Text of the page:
Date of Award:
Master of Science (MS)
Ronald S. Peterson
Ronald S. Peterson
Counselors frequently use batteries of psychological tests in helping students to select appropriate educational and occupational choices. The task of interpreting scores on a battery of tests to students is not at any time a simple undertaking. The trend toward emphasis on the importance of the relationship among the various scores in a battery of tests, has further complicated test interpretation.
Vocational choice theories suggest an interrelationship between vocational interests and personality characteristics. They further suggest that different educational majors and occupations require different types of vocational interest and personality characteristics. Two tests, The Minnesota Multiphasic Personality Inventory (hereafter referred to as the MMPI) and the Kuder Preference Record-Vocational (hereafter referred to as the Kuder), are frequently used to help students make educational and occupational choices.
To help counselors make better interpretations, a number of research studies, using the MMPI and Kuder to determine the relationship of measured interest to measured personality traits have been conducted. The results of these studies have tended to disagree. Some studies have found no significant relationships between the two variables; while others have found significant relationships. There have also been many research studies, using the MMPI and Kuder, to determine personality and interest differences among the different college majors. These studies, too, have disagreed.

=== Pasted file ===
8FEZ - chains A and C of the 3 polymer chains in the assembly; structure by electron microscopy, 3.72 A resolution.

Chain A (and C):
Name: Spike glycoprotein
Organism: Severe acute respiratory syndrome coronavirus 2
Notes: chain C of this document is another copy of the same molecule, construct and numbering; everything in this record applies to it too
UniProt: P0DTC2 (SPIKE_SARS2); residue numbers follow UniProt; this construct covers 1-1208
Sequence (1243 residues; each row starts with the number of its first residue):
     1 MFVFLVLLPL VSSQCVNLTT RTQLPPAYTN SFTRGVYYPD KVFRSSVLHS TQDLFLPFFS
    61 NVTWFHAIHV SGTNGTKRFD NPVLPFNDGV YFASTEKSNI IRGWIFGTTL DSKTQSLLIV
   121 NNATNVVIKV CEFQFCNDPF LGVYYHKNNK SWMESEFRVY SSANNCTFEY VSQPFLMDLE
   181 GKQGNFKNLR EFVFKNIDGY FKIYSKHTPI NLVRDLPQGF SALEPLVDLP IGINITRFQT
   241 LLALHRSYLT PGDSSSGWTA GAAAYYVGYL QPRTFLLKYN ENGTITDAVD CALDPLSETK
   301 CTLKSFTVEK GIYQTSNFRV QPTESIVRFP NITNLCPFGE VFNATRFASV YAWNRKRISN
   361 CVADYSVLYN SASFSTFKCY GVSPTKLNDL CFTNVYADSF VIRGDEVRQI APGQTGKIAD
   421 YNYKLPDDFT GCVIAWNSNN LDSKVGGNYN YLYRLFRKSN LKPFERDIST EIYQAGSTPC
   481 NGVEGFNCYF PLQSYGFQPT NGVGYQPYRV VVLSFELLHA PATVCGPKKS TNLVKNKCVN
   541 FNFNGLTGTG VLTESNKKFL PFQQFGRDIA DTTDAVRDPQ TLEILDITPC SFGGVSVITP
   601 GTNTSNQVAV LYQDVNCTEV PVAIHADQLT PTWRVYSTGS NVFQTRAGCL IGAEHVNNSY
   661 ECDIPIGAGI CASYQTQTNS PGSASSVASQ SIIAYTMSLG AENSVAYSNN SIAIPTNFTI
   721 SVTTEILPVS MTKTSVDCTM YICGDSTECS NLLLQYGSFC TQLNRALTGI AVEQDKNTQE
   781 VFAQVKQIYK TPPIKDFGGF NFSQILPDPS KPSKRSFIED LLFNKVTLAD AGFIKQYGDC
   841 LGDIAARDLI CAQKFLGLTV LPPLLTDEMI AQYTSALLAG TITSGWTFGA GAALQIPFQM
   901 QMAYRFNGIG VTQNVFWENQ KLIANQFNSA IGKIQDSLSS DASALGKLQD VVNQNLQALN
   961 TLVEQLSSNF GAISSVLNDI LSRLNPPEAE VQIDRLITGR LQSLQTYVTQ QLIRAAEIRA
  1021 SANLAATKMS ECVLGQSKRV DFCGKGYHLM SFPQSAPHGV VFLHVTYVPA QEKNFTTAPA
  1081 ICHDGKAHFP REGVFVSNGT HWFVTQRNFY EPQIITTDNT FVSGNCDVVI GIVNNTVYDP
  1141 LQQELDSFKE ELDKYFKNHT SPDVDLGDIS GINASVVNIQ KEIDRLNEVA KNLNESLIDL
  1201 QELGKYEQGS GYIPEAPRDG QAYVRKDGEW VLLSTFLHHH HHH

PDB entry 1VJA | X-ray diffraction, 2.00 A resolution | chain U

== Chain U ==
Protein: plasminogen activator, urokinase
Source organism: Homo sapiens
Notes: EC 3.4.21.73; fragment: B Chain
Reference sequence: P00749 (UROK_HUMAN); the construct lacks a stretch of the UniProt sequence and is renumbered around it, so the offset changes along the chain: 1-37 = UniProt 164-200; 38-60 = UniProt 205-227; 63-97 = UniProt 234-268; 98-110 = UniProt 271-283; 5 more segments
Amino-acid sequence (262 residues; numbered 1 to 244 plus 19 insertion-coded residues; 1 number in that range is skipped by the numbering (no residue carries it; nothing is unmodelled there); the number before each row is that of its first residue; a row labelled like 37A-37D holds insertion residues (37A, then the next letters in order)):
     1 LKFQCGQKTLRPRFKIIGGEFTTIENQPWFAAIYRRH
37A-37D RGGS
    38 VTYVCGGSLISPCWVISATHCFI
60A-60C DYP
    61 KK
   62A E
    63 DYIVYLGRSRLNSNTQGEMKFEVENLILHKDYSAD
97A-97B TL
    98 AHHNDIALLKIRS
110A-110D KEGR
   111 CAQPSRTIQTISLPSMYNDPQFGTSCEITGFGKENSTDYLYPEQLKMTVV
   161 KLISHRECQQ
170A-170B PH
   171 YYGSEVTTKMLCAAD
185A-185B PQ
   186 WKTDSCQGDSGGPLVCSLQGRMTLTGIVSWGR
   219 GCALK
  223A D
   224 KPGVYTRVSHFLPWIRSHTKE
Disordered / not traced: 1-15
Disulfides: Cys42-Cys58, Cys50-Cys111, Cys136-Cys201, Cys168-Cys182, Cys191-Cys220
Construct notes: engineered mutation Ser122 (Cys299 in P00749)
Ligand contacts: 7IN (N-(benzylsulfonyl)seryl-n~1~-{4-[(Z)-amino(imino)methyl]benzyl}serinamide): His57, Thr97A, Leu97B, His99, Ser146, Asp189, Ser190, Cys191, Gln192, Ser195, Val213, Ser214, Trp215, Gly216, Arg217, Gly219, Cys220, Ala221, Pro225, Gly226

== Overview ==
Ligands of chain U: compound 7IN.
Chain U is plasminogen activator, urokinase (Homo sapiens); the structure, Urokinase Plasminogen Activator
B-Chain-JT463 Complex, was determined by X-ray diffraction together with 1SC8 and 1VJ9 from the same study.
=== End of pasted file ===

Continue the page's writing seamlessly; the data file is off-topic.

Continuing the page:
Because of these limitations, there appears to be a need for a more systematic and dependable method of establishing relationships among the MMPI and Kuder, and of interpreting the patterns which are formed by those relationships.
Knudsen, Robert Glen, "The Relationship Between Personality as Measured by the Minnesota Multiphasic Personality Inventory and Interest as Measured by the Kuder Preference Record" (1965). All Graduate Theses and Dissertations. 5563.
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